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From a Months-Long Coma to the Adaptive CrossFit Open, John Verrett’s Road to Recovery

Photo Courtesy of John Verrett

John Verrett has no memory of the first two months of 2019.

On January 1, he was in a boating accident that left him in a coma. He had suffered a traumatic brain injury, as well as a spinal cord injury, and doctors told Verrett’s family that if he ever did wake up, chances are he’d be a vegetable for the rest of his life.

His wife Margaret Verrett was faced with the decision to pull the plug.  

  • “And I said, if you can’t sit here and tell me for a fact that that’s how he’s going to live the rest of his life, we’re going to do everything we can,” Margaret remembered.

She did not pull the plug, and after 23 days in a coma, John woke up.

Verrett’s Story

The first memory Verrett, now 30, has of 2019 was sometime in March.

  • “I had no idea how bad my injury was then. I probably didn’t realize how bad it was until six months after the accident when it hit me how much I couldn’t do,” said Verrett, a father to 7- and 2-year-old daughters.

He spent the next four months in the hospital just learning how to walk again, but he still wasn’t able to do simple tasks like grab a pen and write his name, or open a door.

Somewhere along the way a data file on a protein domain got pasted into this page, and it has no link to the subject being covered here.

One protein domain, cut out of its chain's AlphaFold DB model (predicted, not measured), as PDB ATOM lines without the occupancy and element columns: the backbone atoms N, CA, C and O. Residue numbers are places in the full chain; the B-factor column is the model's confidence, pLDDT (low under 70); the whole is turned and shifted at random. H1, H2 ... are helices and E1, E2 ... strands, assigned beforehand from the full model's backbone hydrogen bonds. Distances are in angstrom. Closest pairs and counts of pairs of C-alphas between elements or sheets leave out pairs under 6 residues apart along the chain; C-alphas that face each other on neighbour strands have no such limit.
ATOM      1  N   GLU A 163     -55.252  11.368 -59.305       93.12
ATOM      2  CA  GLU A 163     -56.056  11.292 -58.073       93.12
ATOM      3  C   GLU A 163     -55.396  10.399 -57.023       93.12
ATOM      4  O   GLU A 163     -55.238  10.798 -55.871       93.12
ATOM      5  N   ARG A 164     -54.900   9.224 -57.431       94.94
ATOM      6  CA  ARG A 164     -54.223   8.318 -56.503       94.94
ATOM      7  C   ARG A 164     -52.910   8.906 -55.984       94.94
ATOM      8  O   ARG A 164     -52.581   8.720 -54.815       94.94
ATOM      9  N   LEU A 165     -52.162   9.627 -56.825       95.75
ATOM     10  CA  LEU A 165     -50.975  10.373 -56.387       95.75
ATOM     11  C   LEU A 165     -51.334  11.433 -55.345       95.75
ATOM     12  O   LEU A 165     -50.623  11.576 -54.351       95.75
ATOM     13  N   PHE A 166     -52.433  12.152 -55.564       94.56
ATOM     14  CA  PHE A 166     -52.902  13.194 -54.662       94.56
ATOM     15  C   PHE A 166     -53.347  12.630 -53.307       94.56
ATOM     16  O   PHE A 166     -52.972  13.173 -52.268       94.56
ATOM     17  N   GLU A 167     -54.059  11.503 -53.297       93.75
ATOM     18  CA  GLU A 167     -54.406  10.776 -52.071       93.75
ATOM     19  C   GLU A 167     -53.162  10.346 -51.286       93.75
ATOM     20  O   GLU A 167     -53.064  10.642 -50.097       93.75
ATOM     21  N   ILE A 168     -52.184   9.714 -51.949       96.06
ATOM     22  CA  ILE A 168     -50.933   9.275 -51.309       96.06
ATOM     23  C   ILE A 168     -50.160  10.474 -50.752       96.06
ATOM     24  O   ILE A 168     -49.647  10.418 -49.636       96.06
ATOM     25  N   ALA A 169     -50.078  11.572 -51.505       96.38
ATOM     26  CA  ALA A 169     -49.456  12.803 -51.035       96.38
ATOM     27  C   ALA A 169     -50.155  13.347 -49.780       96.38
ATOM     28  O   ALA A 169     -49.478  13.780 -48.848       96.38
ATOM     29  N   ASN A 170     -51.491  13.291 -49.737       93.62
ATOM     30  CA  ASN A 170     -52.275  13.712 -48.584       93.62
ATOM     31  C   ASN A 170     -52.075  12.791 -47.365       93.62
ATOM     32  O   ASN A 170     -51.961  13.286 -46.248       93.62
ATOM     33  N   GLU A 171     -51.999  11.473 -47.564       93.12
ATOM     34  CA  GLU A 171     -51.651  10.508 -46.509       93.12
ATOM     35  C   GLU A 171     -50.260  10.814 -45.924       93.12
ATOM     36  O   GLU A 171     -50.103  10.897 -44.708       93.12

Back then his goal was just to be able to walk again. The thought of ever working out in a gym was the furthest thing from his mind.

But five years later, that’s exactly what he is doing. A member of CrossFit HomeBrew in Houma, LA, Verrett competed in the Neuromuscular Major division of the 2024 Adaptive CrossFit Open by WheelWOD. He finished 21st overall.

Today, Verrett can do deep squats, box jumps, burpees, and push-ups on his knees, and he can deadlift 235 pounds.

  • “I can do a lot of stuff I never thought I could do again,” he said. “And after a workout I’m always in a good mood. It makes me feel like a better person. I’m like the Grinch if I don’t workout.”

Verrett credits the physical therapist he has been working with since the accident for pushing him to try CrossFit with her even when he was intimidated by the thought of it, he said.

And although he said he will likely never 100 percent recover, he’s much further along than anyone thought he’d ever be because of CrossFit. 

  • “I have seen so much progress [in the last year]. That’s the biggest thing that has kept me going is the progress I have seen,” he said. “I’m just going with the flow and just want to get as good as I can.”

He added: “Do I have as much happiness in my life than before the accident? In some ways, yes. But it’s a different kind of happiness. I’m a happy person, so I’ll always find happiness.”